As we come to grips with an economy with radical new rules — or no rules at all — we have to think about throwing out traditional ways of thinking about jobs. We also need to think about new models for making job invention happen and bringing under-utilized resources into play.
Some countries make job invention easier. Some countries where workers are used to working around obstacles in their path acquire a kind of entrepreneur muscle. We'll be focusing on some of those places over the next few weeks.
Catherine Rampell, economics reporter for our partner The New York Times, wrote a piece for this Sunday's New York Times Magazine that profiles the success of Canada in boosting its economy by incentivizing paternity leave.
Rampell explains Quebec’s innovative parental leave policy, saying, “They have set aside a few weeks of parental leave that can only be taken by dads. Usually, for countries that have some paid parental leave program, either parent can take it and they can divide it among them. In Quebec, as in a couple of other countries, the way it works is dads can only take a certain portion of that and moms can only take a certain portion of that.” There is a built in incentive for fathers to take this leave because if they don’t, they are basically leaving money on the table because they can’t shift it over to the mother.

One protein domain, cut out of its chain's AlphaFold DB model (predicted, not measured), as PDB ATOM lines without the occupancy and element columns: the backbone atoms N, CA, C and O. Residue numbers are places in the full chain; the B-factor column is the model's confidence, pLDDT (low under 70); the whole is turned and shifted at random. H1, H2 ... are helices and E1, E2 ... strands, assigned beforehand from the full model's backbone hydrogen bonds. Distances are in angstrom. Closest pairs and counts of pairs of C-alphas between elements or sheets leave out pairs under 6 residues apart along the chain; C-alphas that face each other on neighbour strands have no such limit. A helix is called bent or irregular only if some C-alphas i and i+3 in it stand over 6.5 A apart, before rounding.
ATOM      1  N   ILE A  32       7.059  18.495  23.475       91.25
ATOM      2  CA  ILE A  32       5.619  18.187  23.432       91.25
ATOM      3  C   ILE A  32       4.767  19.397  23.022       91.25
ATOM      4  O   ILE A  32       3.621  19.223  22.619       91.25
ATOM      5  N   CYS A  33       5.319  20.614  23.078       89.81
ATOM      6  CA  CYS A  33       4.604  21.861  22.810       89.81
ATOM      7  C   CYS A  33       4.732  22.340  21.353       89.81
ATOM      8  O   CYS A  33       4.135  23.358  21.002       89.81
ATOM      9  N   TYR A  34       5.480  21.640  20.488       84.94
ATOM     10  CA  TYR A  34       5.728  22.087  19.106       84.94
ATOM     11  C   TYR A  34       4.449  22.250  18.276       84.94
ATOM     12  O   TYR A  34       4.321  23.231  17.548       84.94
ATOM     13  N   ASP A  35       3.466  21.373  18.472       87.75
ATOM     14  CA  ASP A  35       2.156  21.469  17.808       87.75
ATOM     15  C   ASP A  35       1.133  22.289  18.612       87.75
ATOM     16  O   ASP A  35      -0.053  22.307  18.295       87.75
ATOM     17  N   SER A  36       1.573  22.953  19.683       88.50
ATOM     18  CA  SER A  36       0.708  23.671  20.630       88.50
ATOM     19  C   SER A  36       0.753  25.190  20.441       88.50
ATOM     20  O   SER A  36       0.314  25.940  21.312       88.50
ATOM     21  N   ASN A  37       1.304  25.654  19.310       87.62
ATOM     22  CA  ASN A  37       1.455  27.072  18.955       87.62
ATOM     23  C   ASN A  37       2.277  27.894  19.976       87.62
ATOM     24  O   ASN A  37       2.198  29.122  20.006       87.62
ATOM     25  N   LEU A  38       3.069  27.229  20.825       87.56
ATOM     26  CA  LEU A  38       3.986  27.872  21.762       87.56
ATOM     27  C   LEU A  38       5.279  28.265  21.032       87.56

The goal of the program is to get fathers more involved in the childcare and other household work for their families. Even though they were eligible for numerous work-life accommodations before, it was predominantly women who were taking them. According to Rampell, a new study found that, "After the introduction of this paternity leave quota, fathers spent more time in childcare and other domestic tasks, particularly domestic tasks like cooking. And mothers interestingly spent more than an hour a day more in paid work.”
Rampell explains why the policy has had such an effect on gender roles and household labor and paid work for several years: “You mentioned giving the mom more time to think about how she wants to structure her life. The other thing is it changes expectations and habits. It probably changes the comfort level for many dads and their skill level."